42421Re: [liturgy-l] tolling the death bell
- Mar 2, 2012On Fri, 2 Mar 2012 17:45:58 -0800 (PST)
Frank Senn <fcsenn@...> wrote:
> Where's John Burnett the bell expert when I need him? Does anyone onFrank, in 'Death and burial in medieval England: 1066-1550' by
> this list know if there is a tradition of tolling the death bell the
> number of times equal to the number of years the deceased lived? If
> so, when is that done?
> Frank C. Senn
Christopher Daniell the bells are described as relating to social
status where an half hour of ringing is appropriate for someone of high
status. However, outside of the bells rung during processions which
could call people to pray for the dead and scare away devils, its not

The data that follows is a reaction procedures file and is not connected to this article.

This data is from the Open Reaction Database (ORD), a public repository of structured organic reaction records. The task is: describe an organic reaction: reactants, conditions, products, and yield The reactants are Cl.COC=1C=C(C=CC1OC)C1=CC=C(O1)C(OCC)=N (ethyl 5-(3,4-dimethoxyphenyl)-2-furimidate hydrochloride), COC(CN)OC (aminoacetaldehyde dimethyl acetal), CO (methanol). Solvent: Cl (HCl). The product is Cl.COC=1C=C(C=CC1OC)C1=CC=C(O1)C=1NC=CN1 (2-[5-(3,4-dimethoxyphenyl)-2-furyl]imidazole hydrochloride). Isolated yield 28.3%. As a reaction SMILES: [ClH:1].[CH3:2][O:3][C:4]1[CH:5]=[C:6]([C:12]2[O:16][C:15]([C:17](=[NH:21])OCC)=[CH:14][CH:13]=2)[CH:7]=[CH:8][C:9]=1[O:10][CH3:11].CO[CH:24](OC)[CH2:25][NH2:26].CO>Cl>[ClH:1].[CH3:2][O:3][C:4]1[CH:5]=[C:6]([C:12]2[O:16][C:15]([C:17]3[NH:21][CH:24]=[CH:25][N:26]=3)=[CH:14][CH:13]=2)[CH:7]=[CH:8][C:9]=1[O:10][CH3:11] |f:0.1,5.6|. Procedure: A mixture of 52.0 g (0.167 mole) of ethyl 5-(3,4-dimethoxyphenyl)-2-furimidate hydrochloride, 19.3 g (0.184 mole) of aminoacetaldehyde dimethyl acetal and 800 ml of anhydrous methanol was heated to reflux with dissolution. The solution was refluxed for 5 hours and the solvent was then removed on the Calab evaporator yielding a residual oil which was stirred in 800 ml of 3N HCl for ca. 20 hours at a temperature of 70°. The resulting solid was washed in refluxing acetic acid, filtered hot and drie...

clear exactly when during the funeral the bells are to be rung.
However, in describing a death in a Cluniac community, Daniell says
that after death, the community went to the Lady Chapel to sing Vespers
for the dead followed by Matins, "followed by the collect Omnipotens
sempiterne Deus. Bells were then rung, ..." the body was then prepared
further and then brought into the church for the night watch. After the
burial "[the] procession returned ... to the tolling of bells."
I think John Burnett would suggest that the bells further connect
heaven and earth at this time of passage. Almost an announcing to God
that the person was dead as much as an announcing to the world around!
Calling God to gather up the spirit of the departed at the same time as
the world is called to pray.
[As well as scaring away the devils!!!]
Hope this helps.
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